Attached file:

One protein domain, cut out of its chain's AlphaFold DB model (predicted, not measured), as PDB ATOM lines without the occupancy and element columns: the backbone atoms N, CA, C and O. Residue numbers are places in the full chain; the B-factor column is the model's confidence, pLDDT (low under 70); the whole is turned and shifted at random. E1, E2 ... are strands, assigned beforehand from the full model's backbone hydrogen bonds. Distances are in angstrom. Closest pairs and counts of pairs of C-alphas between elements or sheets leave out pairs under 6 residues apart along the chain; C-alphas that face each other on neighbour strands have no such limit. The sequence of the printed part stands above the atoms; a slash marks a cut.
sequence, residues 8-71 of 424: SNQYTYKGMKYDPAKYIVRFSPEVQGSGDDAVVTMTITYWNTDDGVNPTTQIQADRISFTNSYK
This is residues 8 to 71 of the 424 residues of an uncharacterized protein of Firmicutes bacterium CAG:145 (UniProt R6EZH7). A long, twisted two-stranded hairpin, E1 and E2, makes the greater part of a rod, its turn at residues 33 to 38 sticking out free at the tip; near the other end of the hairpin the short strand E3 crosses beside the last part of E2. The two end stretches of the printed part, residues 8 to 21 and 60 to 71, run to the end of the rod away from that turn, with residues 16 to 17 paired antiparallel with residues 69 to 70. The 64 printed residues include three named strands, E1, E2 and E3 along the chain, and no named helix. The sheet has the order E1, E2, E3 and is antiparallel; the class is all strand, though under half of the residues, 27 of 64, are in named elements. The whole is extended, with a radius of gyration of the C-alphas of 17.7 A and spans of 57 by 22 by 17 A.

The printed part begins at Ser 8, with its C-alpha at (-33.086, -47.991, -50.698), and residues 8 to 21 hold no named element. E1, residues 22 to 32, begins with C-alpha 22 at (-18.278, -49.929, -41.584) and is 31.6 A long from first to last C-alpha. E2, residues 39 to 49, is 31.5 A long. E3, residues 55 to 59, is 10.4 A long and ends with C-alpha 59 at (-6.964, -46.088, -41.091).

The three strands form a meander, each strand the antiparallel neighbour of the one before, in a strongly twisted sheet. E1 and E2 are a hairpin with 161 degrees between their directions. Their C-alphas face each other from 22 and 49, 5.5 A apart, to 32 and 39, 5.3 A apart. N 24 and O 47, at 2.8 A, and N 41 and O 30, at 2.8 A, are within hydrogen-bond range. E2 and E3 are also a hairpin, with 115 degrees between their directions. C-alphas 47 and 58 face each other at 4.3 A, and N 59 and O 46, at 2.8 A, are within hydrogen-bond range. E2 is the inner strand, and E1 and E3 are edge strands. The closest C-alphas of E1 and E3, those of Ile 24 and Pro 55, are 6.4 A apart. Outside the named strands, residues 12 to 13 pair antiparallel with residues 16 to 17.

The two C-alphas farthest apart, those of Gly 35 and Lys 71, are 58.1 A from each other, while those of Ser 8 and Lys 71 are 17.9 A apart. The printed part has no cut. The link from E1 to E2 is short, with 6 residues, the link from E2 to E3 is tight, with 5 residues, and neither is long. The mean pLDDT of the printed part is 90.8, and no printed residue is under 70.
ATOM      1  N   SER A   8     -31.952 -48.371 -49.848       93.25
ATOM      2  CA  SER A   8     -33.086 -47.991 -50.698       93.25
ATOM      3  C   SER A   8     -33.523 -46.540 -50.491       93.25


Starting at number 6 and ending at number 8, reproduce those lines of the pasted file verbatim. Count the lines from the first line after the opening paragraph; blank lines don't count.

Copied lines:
ATOM      1  N   SER A   8     -31.952 -48.371 -49.848       93.25
ATOM      2  CA  SER A   8     -33.086 -47.991 -50.698       93.25
ATOM      3  C   SER A   8     -33.523 -46.540 -50.491       93.25